Gingrich screens film on Pope John Paul II
Ellie Hall | Tuesday, September 21, 2010
Former U.S. Speaker of the House Newt Gingrich screened his Catholic documentary “Nine Days That Changed the World” Monday night in Washington Hall and urged the audience to carry the film’s lessons into an increasingly secular nation.
“Nine Days That Changed the World,” produced and narrated by the former speaker and his wife, Callista, chronicles Pope John Paul II’s historic first visit to Poland in June 1979 and the subsequent beginnings of the solidarity movement that overthrew the Polish Communists in 1990.
“You cannot understand the history of the collapse of the Soviet Union and the end of the Cold War without understanding the power of religion and in particular the influence of Pope John Paul II,” Newt said as he introduced the film.
He said the film and the pope’s messages are still relevant today.
“The message of this film is not just for those places that might have overt dictatorships such as Cuba or China but are also for those places in the West that have aggressively and abundantly used courts and bureaucracies to weaken the religious impulse and the right of individuals to approach God on their own terms,” Newt said.
“Conflict between a secular government determined to impose its power and a free people seeking the right to approach God on their own terms and seeking the right to openly profess their face is a conflict that has gone on for most of human history, and a conflict that goes on in the United States today.”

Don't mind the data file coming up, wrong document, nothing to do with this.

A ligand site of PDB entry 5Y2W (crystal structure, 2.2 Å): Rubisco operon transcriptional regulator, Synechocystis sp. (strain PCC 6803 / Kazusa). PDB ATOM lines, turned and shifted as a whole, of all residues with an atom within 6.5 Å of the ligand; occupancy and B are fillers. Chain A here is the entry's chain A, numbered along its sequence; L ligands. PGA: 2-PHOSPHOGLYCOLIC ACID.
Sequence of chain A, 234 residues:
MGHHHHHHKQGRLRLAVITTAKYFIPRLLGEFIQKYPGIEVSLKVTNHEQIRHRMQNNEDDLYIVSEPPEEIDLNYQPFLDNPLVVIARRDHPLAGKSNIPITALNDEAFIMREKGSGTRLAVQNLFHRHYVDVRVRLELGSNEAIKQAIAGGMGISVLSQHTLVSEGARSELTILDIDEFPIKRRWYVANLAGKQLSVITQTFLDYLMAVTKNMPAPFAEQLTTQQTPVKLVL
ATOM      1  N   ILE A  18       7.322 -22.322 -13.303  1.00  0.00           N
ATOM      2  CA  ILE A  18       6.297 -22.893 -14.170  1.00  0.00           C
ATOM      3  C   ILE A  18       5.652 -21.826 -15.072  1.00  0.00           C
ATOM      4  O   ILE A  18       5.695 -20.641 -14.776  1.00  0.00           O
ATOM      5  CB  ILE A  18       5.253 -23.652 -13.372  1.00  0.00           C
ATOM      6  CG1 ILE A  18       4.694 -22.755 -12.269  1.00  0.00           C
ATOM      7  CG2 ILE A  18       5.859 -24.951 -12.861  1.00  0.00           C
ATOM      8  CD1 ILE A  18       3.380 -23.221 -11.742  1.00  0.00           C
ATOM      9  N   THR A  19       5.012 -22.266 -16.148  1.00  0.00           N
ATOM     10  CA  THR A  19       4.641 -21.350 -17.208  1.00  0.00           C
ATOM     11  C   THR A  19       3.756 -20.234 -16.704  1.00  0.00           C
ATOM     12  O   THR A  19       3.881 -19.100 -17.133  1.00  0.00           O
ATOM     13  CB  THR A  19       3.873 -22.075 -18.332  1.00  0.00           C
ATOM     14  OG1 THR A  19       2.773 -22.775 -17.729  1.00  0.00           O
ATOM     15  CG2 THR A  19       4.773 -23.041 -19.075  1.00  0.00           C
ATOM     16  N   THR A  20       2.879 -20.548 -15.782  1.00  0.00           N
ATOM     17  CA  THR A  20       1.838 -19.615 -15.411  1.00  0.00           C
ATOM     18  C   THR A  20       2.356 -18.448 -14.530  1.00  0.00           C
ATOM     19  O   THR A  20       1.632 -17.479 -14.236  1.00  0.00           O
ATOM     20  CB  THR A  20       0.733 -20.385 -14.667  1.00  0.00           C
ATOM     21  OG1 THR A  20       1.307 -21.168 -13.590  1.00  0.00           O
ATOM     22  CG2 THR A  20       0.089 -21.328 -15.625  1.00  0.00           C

At the end of the screening, the Gingriches greeted audience members and posed for photos with members of the College Republicans.
“It’s easier to be an atheist in America than a Christian,” Callista — a lifelong Catholic — told The Observer after the screening.
Callista said there are many parallels between Poland under its communist regime and America today.
“You see people that want to take down crosses or cover crosses. You see opposition to school prayer,” she said.
America is “going through a cycle [of secularism],” Newt said, “and cycles like this have been overturned before.”
He referenced St. Paul, who spread “seeds of Christianity” during a time of widespread paganism.
“We need a new Aquinas, a new Benedict, new Wesley brothers,” Newt said. “We need politicians who will take on secularism and defend belief in Christ.
“If you’re willing to endure the scorn of the news media, you’ll win the support of the American people,” he said.
Newt, who converted to Catholicism in March 2009, acknowledged the personal and political implications of his new faith.
“The power of being accepted by the Church and receiving the Eucharist into your life … certainly shapes how you look at the world in general,” he said.
In addition to speaking generally about Catholicism, Newt also said positive things about Notre Dame as a Catholic university.
“I can’t imagine any place better in America to show the film,” he said.